Turns out my trip to the White House press room last week was one of the last I would be able to make, at least to the aging room with the ratty carpet.
The press room is being closed for renovations, including new wiring, less-ratty carpets, fewer rats perhaps, and maybe a couple of TV screens.
Following is a White House-supplied transcript of the brief press scrum before the James S. Brady Briefing Room was closed for a projected several months.
Interesting-to me anyway–sidenote:One of my first official acts as a new employee of B&C back in January 1981 was to go to Brady's office in the White House transition headquarters on L Street in Washington and get a picture from him for a story we were doing about him. Only weeks later, Brady was shot in the attempt on President Reagan's life.
James S. Brady Briefing Room
9:42 A.M. EDT
MR. SNOW: That's right. We think it's time to fix the heating and the air-conditioning and to remove carpet that in some cases is literally ratty or mousy or whatever, and deal with the business of refurbishing this so that you have a state-of-the-art facility that is as user-friendly as possible. Let me also say that I look forward to having you back as soon as possible because I'm going to have to schlep back and forth at least twice a day. And there are going to be many periods of inclement weather, and it's just — it's going to lead to bad hair and all sorts of other atrocities. (Laughter.) And so I want this done as quickly as possible. So, yes, you will be back and it will be better than ever.
Q How long do you think it will be?
MR. SNOW: You want me — the only thing worse than making predictions about diplomacy is construction. (Laughter.)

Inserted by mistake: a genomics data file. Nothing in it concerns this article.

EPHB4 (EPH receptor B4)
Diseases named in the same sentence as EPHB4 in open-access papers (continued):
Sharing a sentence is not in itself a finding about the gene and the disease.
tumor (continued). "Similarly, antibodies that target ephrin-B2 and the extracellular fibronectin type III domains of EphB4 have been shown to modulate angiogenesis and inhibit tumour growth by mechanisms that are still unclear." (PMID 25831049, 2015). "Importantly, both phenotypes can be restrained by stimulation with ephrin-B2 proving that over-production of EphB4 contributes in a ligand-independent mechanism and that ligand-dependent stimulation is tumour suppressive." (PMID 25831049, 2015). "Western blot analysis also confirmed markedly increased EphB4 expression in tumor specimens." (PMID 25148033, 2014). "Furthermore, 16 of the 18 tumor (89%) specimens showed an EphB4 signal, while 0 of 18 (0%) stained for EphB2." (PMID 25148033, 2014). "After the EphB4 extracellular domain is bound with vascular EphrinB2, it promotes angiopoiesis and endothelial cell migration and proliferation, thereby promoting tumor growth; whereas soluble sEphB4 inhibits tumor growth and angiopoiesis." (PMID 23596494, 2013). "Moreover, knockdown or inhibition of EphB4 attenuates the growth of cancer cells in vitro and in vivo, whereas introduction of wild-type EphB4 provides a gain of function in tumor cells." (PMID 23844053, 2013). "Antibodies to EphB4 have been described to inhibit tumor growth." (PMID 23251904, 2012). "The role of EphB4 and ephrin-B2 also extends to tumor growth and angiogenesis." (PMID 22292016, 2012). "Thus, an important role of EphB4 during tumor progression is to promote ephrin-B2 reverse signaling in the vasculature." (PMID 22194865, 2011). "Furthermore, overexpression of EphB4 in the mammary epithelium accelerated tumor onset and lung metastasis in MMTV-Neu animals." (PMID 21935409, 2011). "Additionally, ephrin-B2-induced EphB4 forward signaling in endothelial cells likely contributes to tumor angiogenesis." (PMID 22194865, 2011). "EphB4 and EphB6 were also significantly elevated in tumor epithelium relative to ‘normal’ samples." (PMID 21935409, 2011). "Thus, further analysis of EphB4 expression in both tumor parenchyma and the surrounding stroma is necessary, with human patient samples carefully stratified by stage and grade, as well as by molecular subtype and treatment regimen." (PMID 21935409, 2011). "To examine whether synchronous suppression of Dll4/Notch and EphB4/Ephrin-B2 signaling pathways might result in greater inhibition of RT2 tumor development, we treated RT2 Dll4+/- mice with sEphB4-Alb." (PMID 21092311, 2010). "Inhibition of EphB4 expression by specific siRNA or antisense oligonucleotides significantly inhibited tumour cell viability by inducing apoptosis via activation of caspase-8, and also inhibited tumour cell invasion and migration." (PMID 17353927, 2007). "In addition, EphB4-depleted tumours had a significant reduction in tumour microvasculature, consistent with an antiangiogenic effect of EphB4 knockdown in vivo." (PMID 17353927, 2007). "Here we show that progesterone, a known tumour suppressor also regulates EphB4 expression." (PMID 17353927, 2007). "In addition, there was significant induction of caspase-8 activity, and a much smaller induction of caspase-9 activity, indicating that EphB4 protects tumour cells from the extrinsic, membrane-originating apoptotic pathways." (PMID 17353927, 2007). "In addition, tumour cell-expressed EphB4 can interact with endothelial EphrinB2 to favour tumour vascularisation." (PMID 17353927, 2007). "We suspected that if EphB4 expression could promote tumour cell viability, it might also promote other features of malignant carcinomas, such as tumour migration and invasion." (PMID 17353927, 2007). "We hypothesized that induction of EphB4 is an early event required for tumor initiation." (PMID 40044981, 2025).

Q You just mentioned state-of-the-art facilities. What do you envision for just the stage up there? What do you have in mind for the state-of-the-art –
MR. SNOW: The answer is, I don't know. I know there's been some talk of plasma screens and that sort of thing. But, honestly, we've got to figure out what fits within the budget. And the one thing I expect at a bare minimum is something pretty much like this. As whatever other bells and whistles — the more important thing is getting cat 6 wiring in and making sure that we've got effective lighting and that people have the facilities they need to do their jobs. And then we'll find out if we've got enough money left to put up a couple of humble TV screens. But I — we'll let you know as it proceeds.
Q What is the budget?
MR. SNOW: I don't know. Don't know. But I'm told we're going to live within it.
Q Is it a boundless budget? (Laughter.)
MR. SNOW: Yes, just for you guys.
Q When do they start ripping out this?
MR. SNOW: I think it starts either Friday or — does it start tomorrow?
MR. DECKARD: Tomorrow night.
MR. SNOW: Tomorrow night. And if for any reason we have to come back from Crawford and — the facility there, I think, is supposed to be ready by the 11th. If it's not, we'll go to Room 450 until it's ready, for briefings. As you know, we have the luxurious pool trailers on West Exec — or trailer. Look, here's just an open request for everybody, because I know there are going to be some things that we haven't anticipated, so we're all going to have to work together to try to make this as effective as possible, both with the pool trailer and the facility over across the street. What we're doing is, we're putting together punch lists right now; if you've got concerns, send them my way, we'll try to address them.
By John Eggerton